Im 20 years old. Just about to finish up my FS degree, and Im pro board ff1/2 certified. Im looking towards the future now and I'm pretty well stuck on the navy's DC job. I know it will not transfer over to civilian careers but thats what the degree I have is for Im just looking for an adventure! so I guess my only question is how much Fire service stuff will I be doing? Im told there is alot of general maintance involved w/ the job so what is the ratio of maintance to firefighter related work? also what will I be doing when Im not at sea? also any other exciting jobs in the navy that you could recommend? Thanks for your input in advance.
I spent twenty years as an engineer (but not a DCman) in the Navy and held every Shipboard firefighting qualification available to me. Most ships don't catch fire that often because good housekeeping is an absolute must, so I would say the ratio of maintenance to FF is probably 85% maintenance and 15% actual FF, to include drills and other training. In twenty years, 10 of it on ships, I probably only had 20 fires and most of them class "c" with two major class "b" fires. Maintenance is never ending. Everything that's used for firefighting is inspected at regular intervals just like in the civilian world. As a junior DC, you'll be doing a lot of it. It's repetative and not exciting stuff. Everybody onboard ship gets some basic firefighting. As the Navy's professional firefighters, DCs train the rest of the crew. Senior DCmen plan and evaluate drill scenarios to ensure the crew can recover from damage.
I assume when you ask "not at sea" you mean when you're not stationed aboard ship. It's called shore duty. Well you could potentially teach advanced FF, be a drill instructor, be on a mobile inspection team once you get senior enough, recruiting duty than there are jobs that are not career specific, like running barracks at a Navy base. The only thing that I was able to transfer directly over was my Instructor certification. The Navy's school (at least when I went through it exceeded what NFPA and the state of TX requires, so I got Instructor I. But that was it. Let me know if you have anymore questions. Good Luck.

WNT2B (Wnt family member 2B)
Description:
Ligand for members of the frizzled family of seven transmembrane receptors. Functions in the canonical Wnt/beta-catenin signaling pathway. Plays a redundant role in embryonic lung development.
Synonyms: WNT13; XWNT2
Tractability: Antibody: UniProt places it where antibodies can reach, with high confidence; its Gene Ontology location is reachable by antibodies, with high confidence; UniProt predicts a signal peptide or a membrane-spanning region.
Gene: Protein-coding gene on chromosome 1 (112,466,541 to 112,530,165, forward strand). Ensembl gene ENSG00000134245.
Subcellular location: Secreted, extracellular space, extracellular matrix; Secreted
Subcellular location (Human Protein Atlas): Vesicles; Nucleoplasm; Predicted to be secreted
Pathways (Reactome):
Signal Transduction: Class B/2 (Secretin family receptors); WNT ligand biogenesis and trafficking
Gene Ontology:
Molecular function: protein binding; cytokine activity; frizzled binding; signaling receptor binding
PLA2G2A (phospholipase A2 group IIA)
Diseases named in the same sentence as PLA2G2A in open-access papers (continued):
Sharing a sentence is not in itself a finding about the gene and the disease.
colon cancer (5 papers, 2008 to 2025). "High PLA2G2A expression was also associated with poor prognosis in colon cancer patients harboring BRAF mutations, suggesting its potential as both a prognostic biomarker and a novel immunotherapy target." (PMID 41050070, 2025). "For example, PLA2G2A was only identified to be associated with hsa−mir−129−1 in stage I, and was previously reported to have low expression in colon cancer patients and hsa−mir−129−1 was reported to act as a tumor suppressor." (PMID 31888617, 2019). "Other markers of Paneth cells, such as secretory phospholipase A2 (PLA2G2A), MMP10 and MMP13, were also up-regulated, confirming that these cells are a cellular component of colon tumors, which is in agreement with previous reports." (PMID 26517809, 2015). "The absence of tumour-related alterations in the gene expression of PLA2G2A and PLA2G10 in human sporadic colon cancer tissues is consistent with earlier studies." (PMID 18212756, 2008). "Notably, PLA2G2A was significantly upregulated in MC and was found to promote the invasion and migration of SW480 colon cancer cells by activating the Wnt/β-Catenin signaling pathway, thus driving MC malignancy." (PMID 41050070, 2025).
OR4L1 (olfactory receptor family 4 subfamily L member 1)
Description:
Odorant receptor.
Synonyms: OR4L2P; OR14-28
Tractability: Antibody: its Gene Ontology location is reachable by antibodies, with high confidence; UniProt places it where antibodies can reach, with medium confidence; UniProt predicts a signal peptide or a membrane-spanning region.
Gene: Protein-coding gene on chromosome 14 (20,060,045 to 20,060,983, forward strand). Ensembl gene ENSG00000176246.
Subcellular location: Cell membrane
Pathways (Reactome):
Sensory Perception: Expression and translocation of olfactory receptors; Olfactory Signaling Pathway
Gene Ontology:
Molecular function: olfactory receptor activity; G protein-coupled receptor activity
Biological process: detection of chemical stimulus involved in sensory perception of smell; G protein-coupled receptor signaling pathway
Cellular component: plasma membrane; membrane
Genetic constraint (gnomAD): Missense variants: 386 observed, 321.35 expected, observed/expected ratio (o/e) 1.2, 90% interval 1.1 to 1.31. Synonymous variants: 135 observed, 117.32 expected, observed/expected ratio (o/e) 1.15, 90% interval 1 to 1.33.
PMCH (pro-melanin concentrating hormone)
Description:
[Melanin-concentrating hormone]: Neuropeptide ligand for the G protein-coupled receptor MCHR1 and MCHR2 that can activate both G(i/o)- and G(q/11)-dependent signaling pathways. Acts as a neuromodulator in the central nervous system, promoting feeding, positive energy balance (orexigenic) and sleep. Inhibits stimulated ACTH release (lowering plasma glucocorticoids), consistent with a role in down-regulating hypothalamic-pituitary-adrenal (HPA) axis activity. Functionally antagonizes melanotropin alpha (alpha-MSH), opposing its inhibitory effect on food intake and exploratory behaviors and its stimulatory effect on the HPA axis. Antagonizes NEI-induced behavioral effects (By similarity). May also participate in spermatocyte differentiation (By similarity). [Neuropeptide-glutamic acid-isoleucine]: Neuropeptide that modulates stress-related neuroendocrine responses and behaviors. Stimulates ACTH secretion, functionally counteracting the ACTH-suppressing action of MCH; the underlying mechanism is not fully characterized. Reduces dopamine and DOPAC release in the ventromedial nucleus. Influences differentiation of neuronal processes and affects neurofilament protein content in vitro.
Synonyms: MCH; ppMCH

how much Fire service stuff will I be doing?
Depends on how you look at it, there is a big difference from shipboard FF and that of a civilian dept. In the Navy, there is no "defensive" operations, you either mitigate the emergency or it is a long swim to the shallow end. The fire service is vast and entails much, of which the Navy has it's own version and you can still apply experiences either way. Meaning what you learn in the Navy can be applied in the civilian realm and vice versa.
Im told there is alot of general maintance involved w/ the job so what is the ratio of maintance to firefighter related work?
Ton of maintainence, but then again it is mostly FF related. DC take care of the repair lockers and maintain and service the equipment from them, from SCBAs, cutting torches, thermal imagers, flooding equipment, portable pumps and so forth. They make sure the lockers are equipped and ready for emergencies. DC are also in charge of maintaining and servicing the fixed firefighting suppression systems, from HALON (or other clean agent), AFFF, hood systems in the galley, CO2 flooding systems to sprinklers. You learn the systems and for me, I can look at a system and understand it quickly because of my Navy training.
also what will I be doing when Im not at sea?
In port, you still do maintainence and service on equipment, that never ends. At sea you will be a part of an "AT Sea Fire Party" which responds to emergencies at sea before the ship would go to general quarters. In port you are part of an in port duty section and respond to emergencies in port. You will also be training other sailors in FF and damage control.
Make no mistake, the military is not everything you are told it will be. There are pros and cons and it is what you make of it. Despite your job, you will still do a lot of cleaning, lots of it, you do mess cranking where you are assigned to the messdecks for sometime. You do working parties, you do cleaning, you will be painting, you do cleaning, and so forth. You may get to see some great places, I was on a small ship and a carrier, I would take a small ship anyday. I've been to Europe several times and been places I never would have it it wasn't for the Navy.
also any other exciting jobs in the navy that you could recommend?
Here's the kicker. Right now the military is NOT hurting for recruits and as such there are people who are qualified but have no job yet. Meaning if you really wanted DC, it may not be available for you to get into and depending upon your attitude a recruiter may not work with you. Meaning if you go in wanting to be DC and only DC, the recruiter may just show you the door. Now, the nice thing is there are many jobs that are also interesting and some of which may help you out moreso on the outside. Electricy, electronic, mechanics and so forth are also good skills to know and could lead to a good PT job if one got in a career fire dept, or one could do such a job outside and be a volunteer. I found the engineering ratings more interesting, from diesel mechanics, electricians, hull techs, (welders/plumbing...they also work right alongside DC). Either way, determine what your intrests are and what you would like to do. The nice thing is pretty much anyone can get on the fire parties and still do DC work and any job still qualifies for veteran points for most career departments.